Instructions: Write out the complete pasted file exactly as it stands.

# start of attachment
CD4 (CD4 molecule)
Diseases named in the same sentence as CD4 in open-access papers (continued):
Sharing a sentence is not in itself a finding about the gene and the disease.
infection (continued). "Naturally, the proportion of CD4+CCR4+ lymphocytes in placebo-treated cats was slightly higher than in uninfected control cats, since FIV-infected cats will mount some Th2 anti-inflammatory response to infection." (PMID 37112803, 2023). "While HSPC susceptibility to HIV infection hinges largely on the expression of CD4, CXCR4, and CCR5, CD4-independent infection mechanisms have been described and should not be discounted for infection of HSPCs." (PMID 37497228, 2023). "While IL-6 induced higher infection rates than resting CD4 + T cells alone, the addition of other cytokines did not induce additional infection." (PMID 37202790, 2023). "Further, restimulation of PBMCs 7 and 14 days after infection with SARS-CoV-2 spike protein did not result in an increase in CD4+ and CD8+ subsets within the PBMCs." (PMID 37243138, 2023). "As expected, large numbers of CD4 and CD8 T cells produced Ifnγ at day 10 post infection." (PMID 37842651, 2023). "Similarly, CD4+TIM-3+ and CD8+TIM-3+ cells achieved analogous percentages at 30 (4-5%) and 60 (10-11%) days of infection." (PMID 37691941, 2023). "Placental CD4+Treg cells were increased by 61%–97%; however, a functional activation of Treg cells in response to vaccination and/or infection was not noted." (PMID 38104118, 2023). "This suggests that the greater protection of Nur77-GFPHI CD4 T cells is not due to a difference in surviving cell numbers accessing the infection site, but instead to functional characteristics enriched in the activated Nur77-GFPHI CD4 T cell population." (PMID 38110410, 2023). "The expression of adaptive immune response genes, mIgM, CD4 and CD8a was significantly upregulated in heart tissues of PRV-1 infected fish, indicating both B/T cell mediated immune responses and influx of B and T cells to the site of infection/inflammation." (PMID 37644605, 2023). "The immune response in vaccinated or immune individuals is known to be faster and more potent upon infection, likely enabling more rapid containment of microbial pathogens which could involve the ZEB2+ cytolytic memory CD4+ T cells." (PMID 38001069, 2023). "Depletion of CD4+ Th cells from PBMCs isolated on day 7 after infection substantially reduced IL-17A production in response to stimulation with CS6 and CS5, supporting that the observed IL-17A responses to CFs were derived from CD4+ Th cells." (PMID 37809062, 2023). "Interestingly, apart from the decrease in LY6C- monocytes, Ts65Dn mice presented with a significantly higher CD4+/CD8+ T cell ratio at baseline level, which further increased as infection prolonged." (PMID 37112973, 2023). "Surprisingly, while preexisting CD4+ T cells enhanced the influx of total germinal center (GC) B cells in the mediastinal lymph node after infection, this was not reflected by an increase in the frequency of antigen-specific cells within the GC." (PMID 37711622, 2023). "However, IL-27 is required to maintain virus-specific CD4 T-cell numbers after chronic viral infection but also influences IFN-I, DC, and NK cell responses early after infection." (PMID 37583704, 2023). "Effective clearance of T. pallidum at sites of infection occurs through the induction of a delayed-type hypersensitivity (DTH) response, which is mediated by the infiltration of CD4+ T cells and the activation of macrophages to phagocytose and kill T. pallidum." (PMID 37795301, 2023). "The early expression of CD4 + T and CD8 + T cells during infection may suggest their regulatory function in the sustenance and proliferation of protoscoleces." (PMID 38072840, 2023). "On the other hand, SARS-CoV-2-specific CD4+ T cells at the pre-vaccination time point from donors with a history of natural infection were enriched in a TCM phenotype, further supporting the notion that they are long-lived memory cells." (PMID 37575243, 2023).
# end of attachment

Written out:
CD4 (CD4 molecule)
Diseases named in the same sentence as CD4 in open-access papers (continued):
Sharing a sentence is not in itself a finding about the gene and the disease.
infection (continued). "Naturally, the proportion of CD4+CCR4+ lymphocytes in placebo-treated cats was slightly higher than in uninfected control cats, since FIV-infected cats will mount some Th2 anti-inflammatory response to infection." (PMID 37112803, 2023). "While HSPC susceptibility to HIV infection hinges largely on the expression of CD4, CXCR4, and CCR5, CD4-independent infection mechanisms have been described and should not be discounted for infection of HSPCs." (PMID 37497228, 2023). "While IL-6 induced higher infection rates than resting CD4 + T cells alone, the addition of other cytokines did not induce additional infection." (PMID 37202790, 2023). "Further, restimulation of PBMCs 7 and 14 days after infection with SARS-CoV-2 spike protein did not result in an increase in CD4+ and CD8+ subsets within the PBMCs." (PMID 37243138, 2023). "As expected, large numbers of CD4 and CD8 T cells produced Ifnγ at day 10 post infection." (PMID 37842651, 2023). "Similarly, CD4+TIM-3+ and CD8+TIM-3+ cells achieved analogous percentages at 30 (4-5%) and 60 (10-11%) days of infection." (PMID 37691941, 2023). "Placental CD4+Treg cells were increased by 61%–97%; however, a functional activation of Treg cells in response to vaccination and/or infection was not noted." (PMID 38104118, 2023). "This suggests that the greater protection of Nur77-GFPHI CD4 T cells is not due to a difference in surviving cell numbers accessing the infection site, but instead to functional characteristics enriched in the activated Nur77-GFPHI CD4 T cell population." (PMID 38110410, 2023). "The expression of adaptive immune response genes, mIgM, CD4 and CD8a was significantly upregulated in heart tissues of PRV-1 infected fish, indicating both B/T cell mediated immune responses and influx of B and T cells to the site of infection/inflammation." (PMID 37644605, 2023). "The immune response in vaccinated or immune individuals is known to be faster and more potent upon infection, likely enabling more rapid containment of microbial pathogens which could involve the ZEB2+ cytolytic memory CD4+ T cells." (PMID 38001069, 2023). "Depletion of CD4+ Th cells from PBMCs isolated on day 7 after infection substantially reduced IL-17A production in response to stimulation with CS6 and CS5, supporting that the observed IL-17A responses to CFs were derived from CD4+ Th cells." (PMID 37809062, 2023). "Interestingly, apart from the decrease in LY6C- monocytes, Ts65Dn mice presented with a significantly higher CD4+/CD8+ T cell ratio at baseline level, which further increased as infection prolonged." (PMID 37112973, 2023). "Surprisingly, while preexisting CD4+ T cells enhanced the influx of total germinal center (GC) B cells in the mediastinal lymph node after infection, this was not reflected by an increase in the frequency of antigen-specific cells within the GC." (PMID 37711622, 2023). "However, IL-27 is required to maintain virus-specific CD4 T-cell numbers after chronic viral infection but also influences IFN-I, DC, and NK cell responses early after infection." (PMID 37583704, 2023). "Effective clearance of T. pallidum at sites of infection occurs through the induction of a delayed-type hypersensitivity (DTH) response, which is mediated by the infiltration of CD4+ T cells and the activation of macrophages to phagocytose and kill T. pallidum." (PMID 37795301, 2023). "The early expression of CD4 + T and CD8 + T cells during infection may suggest their regulatory function in the sustenance and proliferation of protoscoleces." (PMID 38072840, 2023). "On the other hand, SARS-CoV-2-specific CD4+ T cells at the pre-vaccination time point from donors with a history of natural infection were enriched in a TCM phenotype, further supporting the notion that they are long-lived memory cells." (PMID 37575243, 2023).